It is fascinating to see the science fiction genre over the years in somewhat the same light, where the exploration of the Cosmos beyond the gravity of the Earth is seen as just such a brave, new, exploratory journey into a world of unimaginable wonders alongside our very own higher power….within the Sunlight of the Spirit.

12 Tips for Partying Sober During the Holidays

For a recovering addict or alcoholic, holidays such as Thanksgiving, Christmas, and New Year’s can be annual versions of The Bermuda Triangle. To stay out of the danger zone, it is best to prepare yourself for the potential threats to your sobriety before you encounter them. Here are 12 Tips you can follow for partying sober during the holidays:

Norman Rockwell (1894-1978), “Freedom from Want,” 1943.
Story illustration for “The Saturday Evening Post,” March 6, 1943. Photo Credit

1-Prepare your mind

Have a few lines handy for when someone offers you a drink at a holiday party. “No thank you, but I’ll take a Coke.” If you are constantly asked, be repetitive and consistent with your answers and answer firmly, “No.”


Spend time helping at a soup kitchen or helping children’s charities. You’ll find that giving your time will feel amazing and still give you the ability to be social during the holiday season.

3-Be the designated driver for the evening

By being the designated driver, this will make you look responsible and will prevent more people from asking you to drink with them.

Continue reading “12 Tips for Partying Sober During the Holidays”

The Lifelong Quest For Sobriety…The Ultimate Hero’s Journey—Part 18

Guest Blogger and long-time Council friend, Bob W. presents Part 18 of a series dealing with Alcoholism and Addiction from a Mystical, Mythological Perspective, reflecting Bob’s scholarly work as a Ph.D. in mythological studies.

On August 25, 2017 at approximately 10:00PM, Hurricane Harvey slammed ashore at Rockport, Texas, with sustaining winds of 130mph.  Over the next 4-5 days, it moved inland about 50 miles, then turned back out to the Gulf, meandered just offshore Houston and Bay City and finally came ashore again at Cameron, Louisiana.  Over the period of time that it lingered in or around Houston, it dropped approximately 9 trillion gallons of water in the Greater Houston area, Katy to Bay City, the Woodlands to Clear Lake.  To put this volume of water in perspective, if this volume was in a cylinder one mile square, about the size of the Inner Loop of Houston, the column of water such a cylinder would create would be 8 miles tall, a column reaching a higher point than the peak of Mt Everest.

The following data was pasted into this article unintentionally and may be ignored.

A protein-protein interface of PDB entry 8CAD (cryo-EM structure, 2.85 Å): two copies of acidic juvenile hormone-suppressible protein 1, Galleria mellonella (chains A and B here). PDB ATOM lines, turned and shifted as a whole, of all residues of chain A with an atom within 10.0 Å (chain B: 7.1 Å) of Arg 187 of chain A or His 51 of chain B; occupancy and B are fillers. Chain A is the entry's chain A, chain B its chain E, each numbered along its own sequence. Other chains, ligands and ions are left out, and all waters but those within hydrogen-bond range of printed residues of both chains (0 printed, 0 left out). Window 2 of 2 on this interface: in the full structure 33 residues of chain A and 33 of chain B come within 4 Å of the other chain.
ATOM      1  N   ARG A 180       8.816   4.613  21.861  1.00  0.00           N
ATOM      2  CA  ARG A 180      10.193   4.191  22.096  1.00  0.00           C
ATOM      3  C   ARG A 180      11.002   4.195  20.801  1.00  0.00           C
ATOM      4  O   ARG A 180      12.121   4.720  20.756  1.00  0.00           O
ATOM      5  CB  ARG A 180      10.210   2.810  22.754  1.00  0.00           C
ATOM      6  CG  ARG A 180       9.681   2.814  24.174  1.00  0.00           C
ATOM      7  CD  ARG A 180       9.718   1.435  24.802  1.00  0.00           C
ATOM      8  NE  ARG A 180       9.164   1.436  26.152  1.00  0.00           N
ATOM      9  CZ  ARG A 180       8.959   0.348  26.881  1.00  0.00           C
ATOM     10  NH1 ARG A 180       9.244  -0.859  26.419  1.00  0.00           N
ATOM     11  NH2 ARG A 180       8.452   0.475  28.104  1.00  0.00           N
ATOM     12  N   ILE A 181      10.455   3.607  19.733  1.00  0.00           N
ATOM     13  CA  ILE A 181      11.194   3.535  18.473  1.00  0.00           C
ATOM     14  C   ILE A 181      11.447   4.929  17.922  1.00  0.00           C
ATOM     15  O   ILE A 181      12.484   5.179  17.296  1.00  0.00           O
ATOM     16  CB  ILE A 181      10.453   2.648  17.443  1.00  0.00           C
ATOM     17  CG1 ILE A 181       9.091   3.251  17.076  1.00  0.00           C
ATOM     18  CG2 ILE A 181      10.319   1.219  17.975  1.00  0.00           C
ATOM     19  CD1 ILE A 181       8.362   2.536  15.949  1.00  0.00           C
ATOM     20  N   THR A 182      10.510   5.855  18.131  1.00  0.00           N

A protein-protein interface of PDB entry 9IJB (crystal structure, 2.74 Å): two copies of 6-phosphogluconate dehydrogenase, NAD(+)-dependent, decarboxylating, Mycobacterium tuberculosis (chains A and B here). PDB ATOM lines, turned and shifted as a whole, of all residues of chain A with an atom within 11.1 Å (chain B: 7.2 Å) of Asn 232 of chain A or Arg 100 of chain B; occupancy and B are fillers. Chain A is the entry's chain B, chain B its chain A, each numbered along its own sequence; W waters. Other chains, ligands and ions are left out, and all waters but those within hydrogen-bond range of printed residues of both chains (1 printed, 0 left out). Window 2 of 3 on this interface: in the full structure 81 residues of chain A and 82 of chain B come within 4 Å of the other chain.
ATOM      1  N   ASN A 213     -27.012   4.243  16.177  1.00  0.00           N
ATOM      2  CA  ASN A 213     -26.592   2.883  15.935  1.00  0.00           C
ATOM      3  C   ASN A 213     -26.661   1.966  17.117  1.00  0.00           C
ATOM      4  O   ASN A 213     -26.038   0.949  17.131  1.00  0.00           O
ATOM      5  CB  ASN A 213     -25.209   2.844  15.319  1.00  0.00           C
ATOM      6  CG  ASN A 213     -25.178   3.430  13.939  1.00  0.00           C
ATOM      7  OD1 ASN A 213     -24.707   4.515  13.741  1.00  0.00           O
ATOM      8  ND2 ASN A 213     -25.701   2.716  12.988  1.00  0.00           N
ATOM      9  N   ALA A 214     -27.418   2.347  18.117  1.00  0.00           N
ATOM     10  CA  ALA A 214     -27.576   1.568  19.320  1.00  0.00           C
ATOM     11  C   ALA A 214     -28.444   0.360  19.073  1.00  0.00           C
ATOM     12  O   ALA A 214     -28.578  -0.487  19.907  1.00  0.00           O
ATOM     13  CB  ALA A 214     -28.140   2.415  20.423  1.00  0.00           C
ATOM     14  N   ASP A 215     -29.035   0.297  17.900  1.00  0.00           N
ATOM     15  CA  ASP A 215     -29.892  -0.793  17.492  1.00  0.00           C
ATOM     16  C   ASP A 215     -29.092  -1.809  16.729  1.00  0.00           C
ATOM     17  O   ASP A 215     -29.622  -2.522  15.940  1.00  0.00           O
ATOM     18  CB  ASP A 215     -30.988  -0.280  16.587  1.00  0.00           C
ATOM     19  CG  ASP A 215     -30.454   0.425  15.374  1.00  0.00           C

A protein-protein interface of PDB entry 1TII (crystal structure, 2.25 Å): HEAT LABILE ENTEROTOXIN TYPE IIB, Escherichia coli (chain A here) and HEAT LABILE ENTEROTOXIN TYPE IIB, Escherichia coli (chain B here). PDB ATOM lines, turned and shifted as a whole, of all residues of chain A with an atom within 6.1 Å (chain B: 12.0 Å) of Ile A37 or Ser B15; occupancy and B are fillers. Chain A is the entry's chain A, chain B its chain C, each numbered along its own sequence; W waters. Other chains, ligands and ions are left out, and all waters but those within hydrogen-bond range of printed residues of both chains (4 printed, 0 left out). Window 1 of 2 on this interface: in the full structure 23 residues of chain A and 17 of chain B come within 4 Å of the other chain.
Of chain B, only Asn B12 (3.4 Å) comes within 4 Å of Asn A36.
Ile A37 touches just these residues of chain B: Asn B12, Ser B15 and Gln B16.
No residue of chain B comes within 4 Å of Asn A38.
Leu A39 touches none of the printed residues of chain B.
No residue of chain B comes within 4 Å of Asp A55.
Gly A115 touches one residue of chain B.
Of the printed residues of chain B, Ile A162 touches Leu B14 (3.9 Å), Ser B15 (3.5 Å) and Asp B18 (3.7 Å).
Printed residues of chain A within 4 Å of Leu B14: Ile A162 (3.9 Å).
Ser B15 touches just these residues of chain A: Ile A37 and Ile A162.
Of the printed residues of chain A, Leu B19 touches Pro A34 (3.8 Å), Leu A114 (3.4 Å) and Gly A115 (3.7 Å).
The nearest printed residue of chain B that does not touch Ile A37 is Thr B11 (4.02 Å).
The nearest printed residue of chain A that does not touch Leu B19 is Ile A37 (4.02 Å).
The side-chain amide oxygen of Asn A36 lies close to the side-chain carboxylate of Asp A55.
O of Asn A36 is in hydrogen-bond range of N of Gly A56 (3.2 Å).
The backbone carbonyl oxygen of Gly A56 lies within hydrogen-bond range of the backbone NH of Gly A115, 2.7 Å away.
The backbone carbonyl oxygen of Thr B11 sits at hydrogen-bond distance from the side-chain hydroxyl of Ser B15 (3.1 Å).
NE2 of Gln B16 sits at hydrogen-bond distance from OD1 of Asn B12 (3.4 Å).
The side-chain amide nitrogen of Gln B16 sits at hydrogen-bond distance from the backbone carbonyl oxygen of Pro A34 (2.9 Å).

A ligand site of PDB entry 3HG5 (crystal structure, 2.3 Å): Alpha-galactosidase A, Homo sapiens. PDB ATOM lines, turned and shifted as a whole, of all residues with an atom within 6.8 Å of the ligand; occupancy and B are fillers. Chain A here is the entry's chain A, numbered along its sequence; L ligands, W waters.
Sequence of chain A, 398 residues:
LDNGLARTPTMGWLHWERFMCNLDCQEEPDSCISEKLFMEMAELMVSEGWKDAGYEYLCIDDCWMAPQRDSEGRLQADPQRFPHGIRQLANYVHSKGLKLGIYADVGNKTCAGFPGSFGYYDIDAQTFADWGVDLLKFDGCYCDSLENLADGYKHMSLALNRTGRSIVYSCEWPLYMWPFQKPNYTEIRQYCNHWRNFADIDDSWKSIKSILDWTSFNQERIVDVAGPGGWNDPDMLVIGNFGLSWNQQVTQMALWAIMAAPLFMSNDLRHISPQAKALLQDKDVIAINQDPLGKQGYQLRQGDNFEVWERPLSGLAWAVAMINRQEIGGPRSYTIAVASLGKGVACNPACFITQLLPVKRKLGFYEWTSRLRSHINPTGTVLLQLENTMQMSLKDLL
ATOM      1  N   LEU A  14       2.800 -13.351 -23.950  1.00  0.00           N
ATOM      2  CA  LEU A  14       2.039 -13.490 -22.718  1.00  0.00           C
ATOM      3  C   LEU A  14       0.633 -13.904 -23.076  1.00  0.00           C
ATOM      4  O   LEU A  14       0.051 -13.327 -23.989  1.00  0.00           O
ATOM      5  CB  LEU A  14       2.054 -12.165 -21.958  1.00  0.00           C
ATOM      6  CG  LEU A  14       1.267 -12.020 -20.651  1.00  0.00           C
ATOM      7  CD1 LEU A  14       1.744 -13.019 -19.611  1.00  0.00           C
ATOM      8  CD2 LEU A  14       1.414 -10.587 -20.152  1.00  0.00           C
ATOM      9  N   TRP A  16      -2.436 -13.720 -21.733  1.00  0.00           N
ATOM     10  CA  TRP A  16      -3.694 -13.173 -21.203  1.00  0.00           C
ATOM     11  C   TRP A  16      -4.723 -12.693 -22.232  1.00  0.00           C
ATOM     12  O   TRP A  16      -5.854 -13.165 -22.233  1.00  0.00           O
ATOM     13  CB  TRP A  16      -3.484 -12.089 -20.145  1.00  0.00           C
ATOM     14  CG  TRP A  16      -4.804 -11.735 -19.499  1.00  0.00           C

This truly was a storm for the ages…and in its wake a treasure trove of heroic stories were spawned.  Consumption of alcoholic beverages and addictive substances spiked, and I am sure that there were instances of pretty bad behavior resulting there from. But the dominant behavior patterns seemed much more of the heroic, good-Samaritan type where people of all walks of life reached out to help everyone, thousands of people stranded in muddy, putrid water.

The storm affected everyone. The sight of the man of means struggling to salvage precious possessions wading out of his palatial house in waist-deep, flowing water to get to high ground, only to stop to help an elderly neighbor not able to get there, losing some of his possessions in the process. It was all repeated over and over.

The concept of the hero’s journey played out in everyone’s psyche. For the recovering alcoholic or addict, the ability to use the tools of recovery, the boon of the hero’s journey, allowed him/her to stay in the moment, serenely focused on the needs of those helpless souls who were otherwise stranded.  Service in the highest tradition of the 12th Step.  What a great gift it all was for all of us….

Proper Disposal of Pain Medication is a Key Factor in the Opioid Fight